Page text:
The "powers" (numina, not dei), which thus become the objects of worship, are spirits specialized in function and limited in sphere.
Nor are the numina, not being anthropomorphic, capable of relation XXIII.
The primary attitude of man to the numina seems clearly to be one of fear, which survives prominently in the "impish" character of certain of the spirits of the countryside, such as Faunus and Inuus, and is always seen in the underlying conception of religio, a sense of awe in the presence of a superhuman power.
Special deities, moreover, will demand special victims, while the more rustic numina, such as Pales, should be given milk and millet cakes rather than a blood-offering.
This conception of the nature of the numina and man's relation to them is the root notion of the old Roman religion, and the fully-formed state cult of the di indigetes even at the earliest historical period, must have been the result of long and gradual development, of which we can to a certain extent trace the stages.
The worship centres round certain numina, the spirits indwelling in the sacred places of the original round hut in which the family lived.
2919 2) the conception of Vesta was still material and not anthropomorphic. The Penates were the numina of the store-cupboard, at first vague and animistic, but later on, as the definite deus-notion was developed, identified with certain of the other divinities of household or state religion.
To these numina of the sacred places must be added two other important conceptions, that of the Lar familiaris and the Genius.
The Lar familiaris has been regarded' as the embodiment of all the family dead and his cult as a consummation of ancestor-worship, but a more probable explanation regards him as one of the Lares (q.v.; numina of the fields worshipped at the compita, the places where properties marched) who had special charge of the house or possibly of the household servants (familia); for it is significant that his worship was committed to the charge of the vilica.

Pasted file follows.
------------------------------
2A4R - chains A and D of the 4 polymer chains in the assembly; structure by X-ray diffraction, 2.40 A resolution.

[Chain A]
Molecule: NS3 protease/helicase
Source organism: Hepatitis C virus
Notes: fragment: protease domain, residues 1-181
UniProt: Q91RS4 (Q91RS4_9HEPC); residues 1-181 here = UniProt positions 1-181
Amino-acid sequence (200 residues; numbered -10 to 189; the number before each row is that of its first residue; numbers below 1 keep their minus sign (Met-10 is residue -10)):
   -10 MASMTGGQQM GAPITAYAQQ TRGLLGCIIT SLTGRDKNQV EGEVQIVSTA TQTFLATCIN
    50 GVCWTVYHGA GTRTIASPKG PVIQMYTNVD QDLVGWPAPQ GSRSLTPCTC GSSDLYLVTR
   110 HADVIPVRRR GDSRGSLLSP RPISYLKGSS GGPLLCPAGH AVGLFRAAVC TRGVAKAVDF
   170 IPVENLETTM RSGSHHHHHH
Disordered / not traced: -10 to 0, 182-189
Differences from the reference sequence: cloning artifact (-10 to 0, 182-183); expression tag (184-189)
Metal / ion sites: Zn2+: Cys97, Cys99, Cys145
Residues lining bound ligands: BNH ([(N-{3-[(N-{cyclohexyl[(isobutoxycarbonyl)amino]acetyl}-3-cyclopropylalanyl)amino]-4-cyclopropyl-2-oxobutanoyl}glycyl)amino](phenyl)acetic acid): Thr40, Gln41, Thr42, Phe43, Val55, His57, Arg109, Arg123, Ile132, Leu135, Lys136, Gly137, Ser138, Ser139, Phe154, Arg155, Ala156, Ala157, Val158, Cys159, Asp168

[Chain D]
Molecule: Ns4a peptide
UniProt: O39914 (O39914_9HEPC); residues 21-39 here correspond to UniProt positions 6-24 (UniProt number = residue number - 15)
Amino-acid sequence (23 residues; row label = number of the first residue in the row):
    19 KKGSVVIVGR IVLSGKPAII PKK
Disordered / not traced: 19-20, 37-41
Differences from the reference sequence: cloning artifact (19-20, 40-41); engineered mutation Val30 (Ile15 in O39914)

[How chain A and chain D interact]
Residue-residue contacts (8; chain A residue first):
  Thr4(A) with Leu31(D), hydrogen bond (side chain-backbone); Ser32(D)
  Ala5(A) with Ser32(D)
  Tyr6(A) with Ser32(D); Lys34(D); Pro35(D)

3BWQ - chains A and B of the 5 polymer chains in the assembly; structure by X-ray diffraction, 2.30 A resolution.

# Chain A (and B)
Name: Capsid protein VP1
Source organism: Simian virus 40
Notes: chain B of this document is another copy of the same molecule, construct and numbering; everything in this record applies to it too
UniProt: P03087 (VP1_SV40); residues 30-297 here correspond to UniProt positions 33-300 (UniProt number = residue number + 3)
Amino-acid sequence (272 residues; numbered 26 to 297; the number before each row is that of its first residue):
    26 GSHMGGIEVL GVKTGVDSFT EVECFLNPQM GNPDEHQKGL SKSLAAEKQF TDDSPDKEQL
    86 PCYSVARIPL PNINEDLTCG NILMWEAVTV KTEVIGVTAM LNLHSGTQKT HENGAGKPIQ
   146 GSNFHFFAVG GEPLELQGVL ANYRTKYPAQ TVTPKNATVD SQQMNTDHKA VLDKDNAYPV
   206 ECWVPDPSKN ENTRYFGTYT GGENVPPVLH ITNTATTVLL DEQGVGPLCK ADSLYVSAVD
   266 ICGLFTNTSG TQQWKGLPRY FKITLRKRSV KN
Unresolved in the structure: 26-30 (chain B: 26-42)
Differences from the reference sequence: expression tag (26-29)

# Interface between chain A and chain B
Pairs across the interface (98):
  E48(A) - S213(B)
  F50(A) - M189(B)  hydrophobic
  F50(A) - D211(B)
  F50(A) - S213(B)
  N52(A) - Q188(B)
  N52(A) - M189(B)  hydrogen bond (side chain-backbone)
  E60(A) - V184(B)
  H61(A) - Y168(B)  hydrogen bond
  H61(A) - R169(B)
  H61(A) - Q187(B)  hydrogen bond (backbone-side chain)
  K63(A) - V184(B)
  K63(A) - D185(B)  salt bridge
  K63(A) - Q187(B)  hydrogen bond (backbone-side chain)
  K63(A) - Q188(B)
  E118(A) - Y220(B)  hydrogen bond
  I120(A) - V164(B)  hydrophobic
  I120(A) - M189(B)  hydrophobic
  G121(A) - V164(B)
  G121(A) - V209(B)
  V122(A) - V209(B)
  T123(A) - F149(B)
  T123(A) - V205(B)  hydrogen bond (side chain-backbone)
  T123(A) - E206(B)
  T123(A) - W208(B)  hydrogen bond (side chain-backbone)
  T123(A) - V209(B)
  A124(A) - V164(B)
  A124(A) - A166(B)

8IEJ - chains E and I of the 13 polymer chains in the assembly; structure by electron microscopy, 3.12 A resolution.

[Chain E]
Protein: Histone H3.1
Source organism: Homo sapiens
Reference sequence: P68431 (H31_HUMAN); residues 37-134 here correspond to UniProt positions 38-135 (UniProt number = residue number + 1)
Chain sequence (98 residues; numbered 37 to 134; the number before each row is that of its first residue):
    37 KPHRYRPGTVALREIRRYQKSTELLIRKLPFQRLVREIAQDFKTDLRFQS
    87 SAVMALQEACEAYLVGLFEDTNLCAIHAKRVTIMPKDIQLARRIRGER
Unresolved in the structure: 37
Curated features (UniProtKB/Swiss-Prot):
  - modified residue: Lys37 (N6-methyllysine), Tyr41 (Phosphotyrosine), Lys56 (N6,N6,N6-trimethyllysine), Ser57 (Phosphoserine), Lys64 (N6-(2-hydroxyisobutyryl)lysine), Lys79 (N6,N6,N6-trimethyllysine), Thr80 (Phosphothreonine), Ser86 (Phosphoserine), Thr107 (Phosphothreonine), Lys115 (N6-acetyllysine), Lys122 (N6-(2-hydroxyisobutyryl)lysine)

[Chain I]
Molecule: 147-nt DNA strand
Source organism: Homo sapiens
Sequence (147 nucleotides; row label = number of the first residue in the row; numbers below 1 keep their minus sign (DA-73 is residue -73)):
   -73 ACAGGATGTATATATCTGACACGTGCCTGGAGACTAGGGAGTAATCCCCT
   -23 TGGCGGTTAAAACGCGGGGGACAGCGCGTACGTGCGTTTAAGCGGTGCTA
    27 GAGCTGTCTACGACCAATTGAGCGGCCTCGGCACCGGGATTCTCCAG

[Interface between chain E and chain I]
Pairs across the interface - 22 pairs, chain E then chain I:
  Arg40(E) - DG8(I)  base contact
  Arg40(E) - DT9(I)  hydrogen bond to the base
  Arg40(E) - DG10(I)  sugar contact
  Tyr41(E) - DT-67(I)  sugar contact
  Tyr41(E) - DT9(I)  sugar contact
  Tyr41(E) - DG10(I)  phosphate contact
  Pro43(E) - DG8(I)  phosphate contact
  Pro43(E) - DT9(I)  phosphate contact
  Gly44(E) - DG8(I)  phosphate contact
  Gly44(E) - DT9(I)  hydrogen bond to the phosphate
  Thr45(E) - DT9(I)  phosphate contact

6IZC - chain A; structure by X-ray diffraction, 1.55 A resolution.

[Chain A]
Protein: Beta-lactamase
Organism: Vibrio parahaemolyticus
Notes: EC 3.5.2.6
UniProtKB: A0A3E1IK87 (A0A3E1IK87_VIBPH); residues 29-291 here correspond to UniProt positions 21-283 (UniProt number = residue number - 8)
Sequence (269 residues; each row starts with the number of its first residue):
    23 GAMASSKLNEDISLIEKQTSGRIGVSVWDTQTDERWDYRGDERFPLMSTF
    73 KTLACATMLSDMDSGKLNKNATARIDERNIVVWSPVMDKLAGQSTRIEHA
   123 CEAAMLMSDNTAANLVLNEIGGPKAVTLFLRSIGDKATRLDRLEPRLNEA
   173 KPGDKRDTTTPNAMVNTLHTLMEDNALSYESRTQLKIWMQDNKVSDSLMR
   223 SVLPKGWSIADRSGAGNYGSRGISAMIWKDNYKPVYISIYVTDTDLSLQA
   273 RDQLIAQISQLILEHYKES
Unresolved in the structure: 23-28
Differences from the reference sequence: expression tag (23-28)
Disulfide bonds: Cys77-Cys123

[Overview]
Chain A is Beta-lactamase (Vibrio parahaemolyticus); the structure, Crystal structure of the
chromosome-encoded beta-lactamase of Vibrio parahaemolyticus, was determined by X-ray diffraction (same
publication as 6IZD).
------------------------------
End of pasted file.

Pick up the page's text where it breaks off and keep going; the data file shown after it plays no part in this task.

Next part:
The family meal is sanctified by the offering of a portion of the food to the household numina (spirits).
Here we have a series of celebrations representing the occupations of the successive seasons, addressed sometimes to numina who developed later on into the great gods of the state, such as Jupiter, Mars or Ceres, sometimes to vaguer divinities who remained always indefinite and rustic in character, such as Pales and Consus.
Sometimes again, as in the case of the Lupercalia, the attribution is so indefinite that it is hard to discover who was the special deity concerned; in other cases, such as those of the Robigalia and the Meditrinalia, the festival seems at first to have been addressed generally to any interested numina and only later to have developed an eponymous deity of its own.
In the earlier stage - whose notions of course still persist alongside of the state religion - each household has its own relations to its numina: now the state approaches the gods through its duly appointed representatives, the magistrates and priests.